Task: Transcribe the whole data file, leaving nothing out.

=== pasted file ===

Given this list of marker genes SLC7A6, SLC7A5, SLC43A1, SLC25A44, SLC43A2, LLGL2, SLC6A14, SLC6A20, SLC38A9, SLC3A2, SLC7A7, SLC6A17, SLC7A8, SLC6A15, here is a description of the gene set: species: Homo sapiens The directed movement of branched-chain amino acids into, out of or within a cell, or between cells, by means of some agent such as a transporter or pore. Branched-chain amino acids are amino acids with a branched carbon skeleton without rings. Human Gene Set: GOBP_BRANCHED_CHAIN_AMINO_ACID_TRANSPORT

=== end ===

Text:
Given this list of marker genes SLC7A6, SLC7A5, SLC43A1, SLC25A44, SLC43A2, LLGL2, SLC6A14, SLC6A20, SLC38A9, SLC3A2, SLC7A7, SLC6A17, SLC7A8, SLC6A15, here is a description of the gene set: species: Homo sapiens The directed movement of branched-chain amino acids into, out of or within a cell, or between cells, by means of some agent such as a transporter or pore. Branched-chain amino acids are amino acids with a branched carbon skeleton without rings. Human Gene Set: GOBP_BRANCHED_CHAIN_AMINO_ACID_TRANSPORT